A funny thing happened at the gym the other day.

I caught myself smiling as I pounded the elliptical.  In fact, this has been happening all week.

That’s not all.  These days, I’m actually looking forward to going to the gym.  It’s something I want to do.  And in just the last week, my workouts have become more intense.  I’m working out longer — 45 minutes as opposed to 35 — and at higher levels of difficulty.  Also, I’m not checking the clock every five minutes to see how much longer I have to endure.

So I asked myself:  Self, what gives?

I think the answer is:  Meditation.

For the past couple of weeks, I’ve been meditating nearly every day, anywhere from 10 to about 45 minutes, depending on how much time I have and my powers of concentration at the moment.  I took up meditation a little over five years ago, but haven’t been practicing with any real dedication or discipline until fairly recently.

I know it’s made a big difference in my emotional health.  And, although I can’t prove it, I think it’s making a difference in my physical well-being as well.

I have more energy.  I feel the need to be more active.  This past week, I went to the gym six days out of seven — twice in one day a couple of times, first to do strength training and then to do the elliptical. 

My whole workout experience is different.  I turn on the Rolling Stones, close my eyes and let my mind wander.  I hardly notice that I’m running at all, although I do feel the sweat when it rolls down my face.  No matter; I just keep going.

It is, in fact, a bit like meditation (although I don’t listen to the Stones or any other music while meditating).

My heart rate seems to regulate more quickly too.  By slowing down and lengthening my breath during my cool-down, I can bring my heart rate to 120 or below in about four minutes.

Afterward, I’m happy.  I feel good — and not good as in “oh my gosh, I’m so glad this is over with.”  Really good.

All this, of course, is just my own experience, and my own theory as to why I’m able to work out more effectively and even enjoy it.  I tried to find research that would support or explain my experience, but it doesn’t seem to exist– at least not yet. 

To be sure, there’s a lot of research out there on the effects of meditation.  It seems clear that meditation can help relieve stress and anxiety.  For example, the Benson-Henry Institute for Mind-Body Medicine at Massachusetts General Hospital reports that meditation induces a “relaxation response” that includes changes in metabolism, heart rate, respiration, blood pressure and brain chemistry.   And a 2009 study found that meditation can actually change the structure of the brain.  In the study, people who meditated 30 minutes a day for eight weeks demonstrated measurable changes in gray-matter density in those parts of the brain associated with memory, sense of self, empathy and stress.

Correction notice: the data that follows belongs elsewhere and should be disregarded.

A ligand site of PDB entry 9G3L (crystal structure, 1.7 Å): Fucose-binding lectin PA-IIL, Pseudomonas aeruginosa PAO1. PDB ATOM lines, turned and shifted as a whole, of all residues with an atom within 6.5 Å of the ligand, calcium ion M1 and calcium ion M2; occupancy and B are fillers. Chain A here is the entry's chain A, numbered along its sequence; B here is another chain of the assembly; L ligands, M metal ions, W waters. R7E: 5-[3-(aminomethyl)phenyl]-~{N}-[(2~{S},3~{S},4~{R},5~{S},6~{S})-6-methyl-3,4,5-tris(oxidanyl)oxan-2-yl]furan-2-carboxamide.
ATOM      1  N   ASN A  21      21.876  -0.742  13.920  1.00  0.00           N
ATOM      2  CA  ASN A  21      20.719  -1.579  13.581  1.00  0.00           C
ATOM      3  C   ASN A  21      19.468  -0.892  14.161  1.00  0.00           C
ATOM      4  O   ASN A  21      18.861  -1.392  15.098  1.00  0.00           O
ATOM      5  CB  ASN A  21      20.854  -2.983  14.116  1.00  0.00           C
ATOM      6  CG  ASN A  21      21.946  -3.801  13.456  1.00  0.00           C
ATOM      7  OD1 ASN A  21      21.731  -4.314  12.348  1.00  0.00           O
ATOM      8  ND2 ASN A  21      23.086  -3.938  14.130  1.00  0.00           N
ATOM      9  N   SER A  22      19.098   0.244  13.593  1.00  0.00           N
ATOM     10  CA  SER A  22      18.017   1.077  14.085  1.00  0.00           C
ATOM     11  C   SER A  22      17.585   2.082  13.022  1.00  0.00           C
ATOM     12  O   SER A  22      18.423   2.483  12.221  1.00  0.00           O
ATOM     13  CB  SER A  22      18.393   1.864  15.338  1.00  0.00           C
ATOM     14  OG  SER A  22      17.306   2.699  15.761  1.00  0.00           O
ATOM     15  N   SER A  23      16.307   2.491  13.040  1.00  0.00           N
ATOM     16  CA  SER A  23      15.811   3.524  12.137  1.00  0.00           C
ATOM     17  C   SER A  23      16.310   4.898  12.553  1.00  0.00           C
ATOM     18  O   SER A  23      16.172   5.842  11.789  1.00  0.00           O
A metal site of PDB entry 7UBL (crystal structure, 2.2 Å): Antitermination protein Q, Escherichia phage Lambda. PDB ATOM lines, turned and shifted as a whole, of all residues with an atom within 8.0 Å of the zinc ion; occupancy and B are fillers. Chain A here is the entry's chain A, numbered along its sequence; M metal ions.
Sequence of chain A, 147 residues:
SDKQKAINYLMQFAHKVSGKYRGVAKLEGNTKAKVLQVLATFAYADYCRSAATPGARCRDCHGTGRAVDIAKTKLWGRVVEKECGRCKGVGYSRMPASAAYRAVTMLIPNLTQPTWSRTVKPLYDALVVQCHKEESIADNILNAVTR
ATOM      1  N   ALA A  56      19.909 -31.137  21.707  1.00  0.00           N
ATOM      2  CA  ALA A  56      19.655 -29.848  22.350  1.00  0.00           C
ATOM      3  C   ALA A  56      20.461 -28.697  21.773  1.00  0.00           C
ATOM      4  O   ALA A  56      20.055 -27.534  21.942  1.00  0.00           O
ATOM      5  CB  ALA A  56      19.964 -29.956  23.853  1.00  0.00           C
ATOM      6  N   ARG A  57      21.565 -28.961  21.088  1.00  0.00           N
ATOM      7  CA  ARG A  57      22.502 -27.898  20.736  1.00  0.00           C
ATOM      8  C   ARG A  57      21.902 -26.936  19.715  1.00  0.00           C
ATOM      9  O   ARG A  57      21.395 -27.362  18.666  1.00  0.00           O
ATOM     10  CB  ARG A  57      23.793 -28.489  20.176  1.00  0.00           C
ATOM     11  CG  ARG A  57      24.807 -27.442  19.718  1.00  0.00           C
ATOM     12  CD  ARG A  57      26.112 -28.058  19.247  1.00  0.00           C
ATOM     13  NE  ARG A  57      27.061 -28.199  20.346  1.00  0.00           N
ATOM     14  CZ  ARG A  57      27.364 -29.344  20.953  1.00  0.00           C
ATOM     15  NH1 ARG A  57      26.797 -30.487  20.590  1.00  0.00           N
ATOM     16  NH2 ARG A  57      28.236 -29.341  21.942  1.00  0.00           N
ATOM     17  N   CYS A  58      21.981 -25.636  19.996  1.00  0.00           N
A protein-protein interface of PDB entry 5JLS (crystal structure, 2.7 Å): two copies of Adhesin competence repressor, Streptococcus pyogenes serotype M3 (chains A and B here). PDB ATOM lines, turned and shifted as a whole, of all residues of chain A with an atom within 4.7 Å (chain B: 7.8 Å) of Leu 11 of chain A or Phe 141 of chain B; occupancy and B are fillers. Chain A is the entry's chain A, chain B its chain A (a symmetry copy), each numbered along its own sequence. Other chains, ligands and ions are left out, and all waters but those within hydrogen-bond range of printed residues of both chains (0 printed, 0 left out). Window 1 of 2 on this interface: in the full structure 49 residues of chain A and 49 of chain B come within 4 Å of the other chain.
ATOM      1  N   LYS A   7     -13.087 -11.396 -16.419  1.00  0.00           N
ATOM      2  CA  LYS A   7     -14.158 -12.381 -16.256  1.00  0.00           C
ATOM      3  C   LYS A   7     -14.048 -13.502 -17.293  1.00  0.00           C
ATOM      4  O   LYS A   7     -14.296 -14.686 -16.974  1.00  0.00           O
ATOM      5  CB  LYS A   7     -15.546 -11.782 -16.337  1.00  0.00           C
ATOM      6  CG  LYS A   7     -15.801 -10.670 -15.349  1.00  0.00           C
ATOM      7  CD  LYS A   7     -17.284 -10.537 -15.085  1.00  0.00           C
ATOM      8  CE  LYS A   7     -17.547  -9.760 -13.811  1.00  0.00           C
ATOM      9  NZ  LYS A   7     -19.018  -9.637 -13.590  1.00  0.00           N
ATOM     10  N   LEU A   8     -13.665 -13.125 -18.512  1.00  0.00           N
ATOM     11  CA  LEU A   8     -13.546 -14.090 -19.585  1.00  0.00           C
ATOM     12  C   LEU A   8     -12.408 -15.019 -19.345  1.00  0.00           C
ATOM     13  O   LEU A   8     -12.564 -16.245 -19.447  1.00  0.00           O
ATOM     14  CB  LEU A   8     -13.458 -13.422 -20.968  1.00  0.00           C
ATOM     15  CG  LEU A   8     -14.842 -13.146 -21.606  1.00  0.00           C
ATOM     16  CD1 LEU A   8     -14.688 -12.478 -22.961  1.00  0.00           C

There have been some studies on the physiological effects of meditation, but few are regarded as rigorous or conclusive.   In 2007,  the National Center for Complementary and Alternative Medicine (NCCAM), which is part of the National Institutes of Health (NIH),  published an independent, peer-reviewed, meta-analysis of the state of meditation research. The report reviewed 813 studies involving five very broad categories of meditation: mantra meditation, mindfulness meditation, yoga, Tai Chi, and Qigong.

The conclusions were, well, inconclusive:

Scientific research on meditation practices does not appear to have a common theoretical perspective and is characterized by poor methodological quality. Firm conclusions on the effects of meditation practices in health care cannot be drawn based on the available evidence. Future research on meditation practices must be more rigorous in the design and execution of studies and in the analysis and reporting of results.

The report says there is no theoretical explanation of the health effects from meditation that is common to all meditation techniques. 

It seems to me, though, that the researchers lacked a solid definition as to what meditation really is.  Yoga, for example, is related to meditation, but it is not meditation.  Same goes for Tai Chi, from my limited knowledge of it.  I’m not familiar with Qigong, but a quick look at a few websites suggests that it is a form of meditation.  However, in this meta-analysis, anything smacking of various “New Age’ practices appears to have gotten lumped into the convenient catch-all of meditation.

Ohms away, huh?

That said, I hope that future research approaches meditation with more seriousness and rigor.  I believe that meditation holds many answers for us about our emotional and physical health, although those answers may be difficult to grasp.

 I learned how to meditate from Sharon Bauer, who, with her husband Rudy, leads the Washington Center for Consciousness Studies.  While I’m not going to delve into technique here, I highly recommend their website as a source for those who are interested.  They also offer live, Internet-based group meditation for subscribers — check it out!

I’d love to understand how meditation works, but I’m not waiting for research to tell me what I already know:  that meditation is a very healthy practice, with positive effects for both the mind and the body.

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